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Showing posts from November, 2019

Romans 9:22-23: What If God, Desiring To Show His Wrath And To Make Known His Power, Has Endured With Much Patience Vessels Of Wrath

Romans 9:22–23 [22] What if God, desiring to show his wrath and to make known his power, has endured with much patience vessels of wrath prepared for destruction, [23] in order to make known the riches of his glory for vessels of mercy, which he has prepared beforehand for glory— (ESV) Let's go back to the illustration of a potter and his clay. My experience with pottery was very short lived. I did make a few items that survived the kiln's heat. I had a few that did not survive the heat. Regardless of the outcome it was my right to make whatever I wanted with the clay and to determine how it would come out. This is the case in a much grander scale with God. Consider that God has perfect character. I do not. God's purpose with the clay is as a master potter. He is perfect in all that he does. Paul brings up the rhetorical question concerning God's patience with vessels that he knows are not going to survive the fiery kiln. Why does God create vessels of wrath?

Romans 9:21: Has The Potter No Right Over The Clay?

Romans 9:21 [21] Has the potter no right over the clay, to make out of the same lump one vessel for honorable use and another for dishonorable use? (ESV) I remember when I was in middle school. In art class we were able to make things out of clay. I was so excited. I had never used clay before and I wanted to make something that I could be proud of. At that time I was in love with peregrine falcons. So, I crafted a peregrine falcon out of a piece of clay. I shaped it from a lump to a very smart looking bird. I remember the teacher reminding all of us that it was very important to get all of the air bubbles out of the clay because after we were finished shaping our clay projects they would be going into the kiln. The kiln was hundreds of degrees. If there were air bubbles still in the clay the project we had worked so hard on would be destroyed. I want to tell you that my peregrine falcon survived the kiln. It did not. I say all of that to say this. God is the master creator.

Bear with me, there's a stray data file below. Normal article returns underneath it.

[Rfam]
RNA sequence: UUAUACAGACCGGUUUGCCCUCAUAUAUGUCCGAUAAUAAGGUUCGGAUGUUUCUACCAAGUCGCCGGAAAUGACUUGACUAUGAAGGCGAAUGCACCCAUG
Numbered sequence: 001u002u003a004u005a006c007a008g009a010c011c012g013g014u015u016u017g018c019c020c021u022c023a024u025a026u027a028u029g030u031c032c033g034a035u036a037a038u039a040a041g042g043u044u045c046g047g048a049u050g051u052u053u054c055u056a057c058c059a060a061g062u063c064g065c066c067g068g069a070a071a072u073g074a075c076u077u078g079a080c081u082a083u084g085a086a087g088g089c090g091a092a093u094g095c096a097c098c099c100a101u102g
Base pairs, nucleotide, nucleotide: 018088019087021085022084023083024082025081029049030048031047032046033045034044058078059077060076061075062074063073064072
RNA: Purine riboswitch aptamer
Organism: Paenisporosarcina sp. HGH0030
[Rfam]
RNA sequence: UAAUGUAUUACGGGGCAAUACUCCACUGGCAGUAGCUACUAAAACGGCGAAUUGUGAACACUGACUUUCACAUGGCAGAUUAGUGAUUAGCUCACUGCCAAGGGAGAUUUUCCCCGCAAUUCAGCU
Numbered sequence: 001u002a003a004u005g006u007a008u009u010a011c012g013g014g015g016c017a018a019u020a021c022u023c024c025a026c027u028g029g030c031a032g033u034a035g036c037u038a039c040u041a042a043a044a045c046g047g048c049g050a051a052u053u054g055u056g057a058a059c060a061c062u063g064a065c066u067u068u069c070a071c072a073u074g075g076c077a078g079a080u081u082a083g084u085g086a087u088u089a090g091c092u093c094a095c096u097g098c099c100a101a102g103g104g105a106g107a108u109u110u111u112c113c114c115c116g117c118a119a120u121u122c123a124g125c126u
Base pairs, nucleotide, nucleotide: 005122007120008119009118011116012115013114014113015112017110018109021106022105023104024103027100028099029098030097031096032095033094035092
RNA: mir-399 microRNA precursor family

Romans 9:19-20: You Will Say To Me Then, "Why Does He Still Find Fault? For Who Can Resist His Will?"

Romans 9:19–20 [19] You will say to me then, “Why does he still find fault? For who can resist his will?” [20] But who are you, O man, to answer back to God? Will what is molded say to its molder, “Why have you made me like this?” (ESV) This passage of Scripture is one of the most difficult for us to grasp. The context for this verse is the hardening of Pharaoh's heart. Paul knows that his readers will have a logical question to the fact that God divinely chooses who he will have mercy on and who he will not have mercy on. If we were not given mercy by God how can he hold us accountable for our sin? First of all, this is a very valid question. It is one that has caused people much consternation. One of the biggest challenges for us is that many of us have an inadequate view of God. We do not view him as completely sovereign. We insist on things being determined by us. We attempt to direct things and then expect God to fall into line with our will. God does not work that way

Romans 9:18: So Then He Has Mercy On Whomever He Wills, And He Hardens Whomever He Wills.